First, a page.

‘Heroic’ Borough pub manager acted on instinct

By Georgina Townshend

- Last updated on GMT

Particularly proud: The Globe Tavern assistant general manager's actions have been called 'heroic'
Particularly proud: The Globe Tavern assistant general manager's actions have been called 'heroic'
The actions of a Borough Market pub manager during Saturday night’s London Bridge terror attack have been called “heroic” by his employers pubco Crafted Projects.

Assistant general manager of The Globe Tavern, Chris Williams, left the relative safety of the pub to drag an injured member of the public inside while the attackers were still on the street, before barricading everyone inside the pub.

Williams, who was in the cellar at the time of the attack​, thought at first there had been a fight after “hearing a commotion”. 

Cool head

A spokesman for the pub’s owner, Crafted Projects, said: “He ran outside the front door and saw someone was injured, but it soon became apparent what had happened.

“So he dragged him inside, while another injured person who had been stabbed followed him inside. He then locked the doors, turned out the lights and took everyone upstairs.”

At the time Williams said he “saw people bleeding” but quickly locked the doors to stop the attackers, who he could see on the street, from coming inside.

The spokesman said Williams instantly took control of the pub, which was busy at the time of the attack. Bar staff then attended to the two injured members of the public until paramedics arrived minutes later.

Messages of thanks

“We have had quite a few messages from police and customers who were there at the time saying thanks to Chris,” the spokesman added.

Duncan Townsend, the pub’s general manager, who was not working that evening, said William’s actions were heroic and that he is “particularly proud of him”.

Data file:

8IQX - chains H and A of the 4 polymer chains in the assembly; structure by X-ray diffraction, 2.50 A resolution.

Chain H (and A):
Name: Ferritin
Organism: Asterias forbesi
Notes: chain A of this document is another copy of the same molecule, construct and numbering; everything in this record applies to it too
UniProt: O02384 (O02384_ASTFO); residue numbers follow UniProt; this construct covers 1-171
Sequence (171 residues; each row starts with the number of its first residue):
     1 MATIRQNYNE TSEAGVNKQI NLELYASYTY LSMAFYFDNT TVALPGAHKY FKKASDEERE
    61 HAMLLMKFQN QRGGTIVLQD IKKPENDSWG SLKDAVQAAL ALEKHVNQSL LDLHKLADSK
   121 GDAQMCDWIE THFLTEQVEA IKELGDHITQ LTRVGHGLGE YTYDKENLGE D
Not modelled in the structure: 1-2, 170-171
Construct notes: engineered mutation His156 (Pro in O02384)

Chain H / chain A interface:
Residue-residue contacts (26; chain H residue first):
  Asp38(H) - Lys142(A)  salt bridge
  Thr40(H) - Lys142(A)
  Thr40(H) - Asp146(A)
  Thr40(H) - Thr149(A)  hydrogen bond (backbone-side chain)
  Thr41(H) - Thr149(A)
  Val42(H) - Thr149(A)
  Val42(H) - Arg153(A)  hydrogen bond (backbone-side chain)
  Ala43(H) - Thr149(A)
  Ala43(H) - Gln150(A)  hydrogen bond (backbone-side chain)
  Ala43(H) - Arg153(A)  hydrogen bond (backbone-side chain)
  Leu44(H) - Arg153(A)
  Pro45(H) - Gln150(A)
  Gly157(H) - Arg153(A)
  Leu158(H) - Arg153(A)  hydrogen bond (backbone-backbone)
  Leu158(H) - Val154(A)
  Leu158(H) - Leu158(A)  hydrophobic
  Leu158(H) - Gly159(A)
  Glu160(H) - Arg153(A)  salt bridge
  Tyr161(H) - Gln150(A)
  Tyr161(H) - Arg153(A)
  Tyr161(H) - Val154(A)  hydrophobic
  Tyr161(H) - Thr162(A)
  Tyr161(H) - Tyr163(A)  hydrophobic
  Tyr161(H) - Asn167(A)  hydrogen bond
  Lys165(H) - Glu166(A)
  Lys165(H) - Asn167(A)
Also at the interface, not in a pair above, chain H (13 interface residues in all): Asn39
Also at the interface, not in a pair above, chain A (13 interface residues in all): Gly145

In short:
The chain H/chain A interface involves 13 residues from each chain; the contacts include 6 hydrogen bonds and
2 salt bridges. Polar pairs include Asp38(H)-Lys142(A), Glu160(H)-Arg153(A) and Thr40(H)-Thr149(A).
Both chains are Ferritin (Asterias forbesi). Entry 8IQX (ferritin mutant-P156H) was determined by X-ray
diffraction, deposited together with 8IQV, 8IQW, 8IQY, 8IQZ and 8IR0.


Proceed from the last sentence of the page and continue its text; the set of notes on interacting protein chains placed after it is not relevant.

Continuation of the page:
Boris Bike

Later, after the police had secured the area, Williams helped a customer find his brother in law who had been injured – the two had been enjoying an evening together but had become separated during the attack. Williams found out which hospital the man had been taken to then went with the customer to ensure they were reunited, he then returned to the pub on a Boris Bike.

The pubco has said that although there are some emergency procedures in place, Williams mainly acted on instinct.

The company said it will look at putting more official policies in place to be prepared for every eventuality.

Brave staff

Across the road, staff at Young’s-owned The Wheatsheaf also came face to face with the terrorists​, who attacked two staff members as they sought to protect customers and colleagues. Both were taken to hospital with non life-threatening injuries.

Hospitality operators have been urged to gather at Borough Market this Friday (9 June) to show solidarity with businesses caught up in the terror attack at the weekend.

Related topics: Health & safety

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